Co-existing cataract and glaucoma
In the first of two articles, Soosan Jacob MD reports on the general principles of cataract and glaucoma and the basics of trabeculectomy
A- Conjunctival peritomy and scleral flap are followed by application of MMC; B- Sclerostomy and PI are done; C- Sutures are applied (conventional/ releasable/ adjustable); D- A posteriorly directed flow and diffuse bleb are attained
Cataract and glaucoma may co-exist in the same patient and management depends on various factors, aims being effective IOP control and safety. Surgery is decided based on grade of cataract, severity of glaucoma, cause for decreased vision and target intraocular pressure (IOP).
A great deal of variation exists in choice of management among different surgeons. Part 1 of this multi-part article deals with general principles as well as the trabeculectomy technique. Subsequent parts will deal with other glaucoma surgeries.
CATARACT SURGERY ALONE
The patient should be assessed to know if visual loss is due to glaucoma, cataract or both. Very dense cataracts interfere with accurate glaucoma assessment. Though improvement on potential acuity meter helps rule out macular involvement, advanced field loss is not detected until fixation is involved. Early cataract affects visual quality more in patients with glaucoma and cataract extraction may be of benefit.
Conjunctival incisions should be avoided to maximise virgin conjunctiva and clear corneal phacoemulsification is preferred. Cataract surgery alone may decrease IOP slightly, with reduction being greatest in those with higher preoperative values. The “cataract alone” approach avoids risks of glaucoma surgery such as hypotonic maculopathy, shallow anterior chamber (AC), infection etc, especially in eyes with mild, medically well controlled glaucoma on single/ double drug. Close follow-up is required to assess the need for glaucoma surgery later.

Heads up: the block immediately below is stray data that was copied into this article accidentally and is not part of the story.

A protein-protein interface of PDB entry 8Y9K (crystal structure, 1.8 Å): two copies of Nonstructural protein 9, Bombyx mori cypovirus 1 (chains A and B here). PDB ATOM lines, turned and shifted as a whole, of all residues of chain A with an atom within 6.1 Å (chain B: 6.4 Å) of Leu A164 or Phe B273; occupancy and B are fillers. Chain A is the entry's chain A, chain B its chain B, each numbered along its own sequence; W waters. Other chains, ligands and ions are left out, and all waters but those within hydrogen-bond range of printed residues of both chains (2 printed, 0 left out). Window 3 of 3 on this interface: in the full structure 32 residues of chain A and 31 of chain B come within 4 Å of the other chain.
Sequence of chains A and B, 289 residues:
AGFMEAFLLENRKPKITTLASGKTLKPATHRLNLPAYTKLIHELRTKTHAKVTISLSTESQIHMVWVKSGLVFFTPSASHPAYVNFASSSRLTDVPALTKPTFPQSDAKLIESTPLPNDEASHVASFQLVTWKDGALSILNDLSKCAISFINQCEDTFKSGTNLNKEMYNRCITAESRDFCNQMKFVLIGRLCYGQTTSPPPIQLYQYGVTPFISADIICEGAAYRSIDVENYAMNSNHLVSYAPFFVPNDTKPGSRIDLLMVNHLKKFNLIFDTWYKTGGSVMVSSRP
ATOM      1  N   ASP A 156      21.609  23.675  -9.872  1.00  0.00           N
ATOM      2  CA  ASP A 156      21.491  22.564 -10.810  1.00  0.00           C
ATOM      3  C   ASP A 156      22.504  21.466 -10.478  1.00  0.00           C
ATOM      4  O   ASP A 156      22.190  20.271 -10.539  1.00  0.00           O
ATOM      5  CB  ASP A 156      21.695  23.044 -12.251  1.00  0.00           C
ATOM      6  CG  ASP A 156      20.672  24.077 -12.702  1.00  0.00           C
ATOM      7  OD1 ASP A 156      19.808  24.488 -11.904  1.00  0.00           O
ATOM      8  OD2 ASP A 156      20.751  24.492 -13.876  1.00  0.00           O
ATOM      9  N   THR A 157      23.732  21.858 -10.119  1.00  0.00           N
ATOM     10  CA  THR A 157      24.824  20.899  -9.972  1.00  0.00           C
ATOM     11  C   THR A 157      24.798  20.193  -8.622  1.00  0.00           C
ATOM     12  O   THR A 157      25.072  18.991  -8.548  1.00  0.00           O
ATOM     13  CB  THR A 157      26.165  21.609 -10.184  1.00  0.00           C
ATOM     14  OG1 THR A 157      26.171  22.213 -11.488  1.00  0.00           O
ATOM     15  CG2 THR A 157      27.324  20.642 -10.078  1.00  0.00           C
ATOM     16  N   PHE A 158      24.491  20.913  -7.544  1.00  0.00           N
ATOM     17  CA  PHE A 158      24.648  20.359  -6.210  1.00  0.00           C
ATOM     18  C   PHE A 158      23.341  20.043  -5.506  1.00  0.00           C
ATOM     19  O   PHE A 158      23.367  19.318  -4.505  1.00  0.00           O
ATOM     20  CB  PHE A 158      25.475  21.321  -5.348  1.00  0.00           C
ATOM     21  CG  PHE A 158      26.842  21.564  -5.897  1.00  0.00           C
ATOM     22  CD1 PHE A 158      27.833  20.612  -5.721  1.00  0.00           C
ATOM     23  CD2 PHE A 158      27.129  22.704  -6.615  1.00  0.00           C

Minimally invasive glaucoma surgery (MIGS) may be more safely combined in these patients as cataract surgery alone may not control IOP and sometimes may even result in loss of control. Cataract surgery carries higher risk with small pupil, rock hard cataracts, high myopia, pseudoexfoliation etc. and any ensuing vitreous loss can decrease success rate for subsequent glaucoma surgery. Angle closure may occur secondary to increasing size of the lens with age and can be treated effectively with phacoemulsification.
Risk of fixation loss following postoperative IOP spike in patients with advanced glaucoma should be kept in mind and should be strictly avoided by good surgical technique as well as with the use of beta blockers and carbonic anhydrase inhibitors. Retained viscoelastic, postoperative inflammation and steroid usage are risk factors.
GLAUCOMA SURGERY ALONE
This may be opted for in eyes with uncontrolled glaucoma despite maximum medical therapy/ laser trabeculoplasty. Surgical options include trabeculectomy, non-penetrating surgeries, glaucoma drainage devices and in mild cases, MIGS. However, cataract formation may be hastened and loss of IOP control is possible following subsequent cataract surgery resulting in need for further medical or surgical management.
Initial glaucoma surgery should therefore aim at lower target pressure so that subsequent cataract extraction still retains IOP within an acceptable range. Postoperative inflammation should be avoided after cataract surgery to prevent decrease in bleb function.
Combined surgery is more convenient to the patient and can give better results with lesser need for medications as compared to cataract surgery alone. Though older studies indicate trabeculectomy has a greater IOP reduction than combined surgery, subsequent cataract surgery may result in loss of this beneficial effect.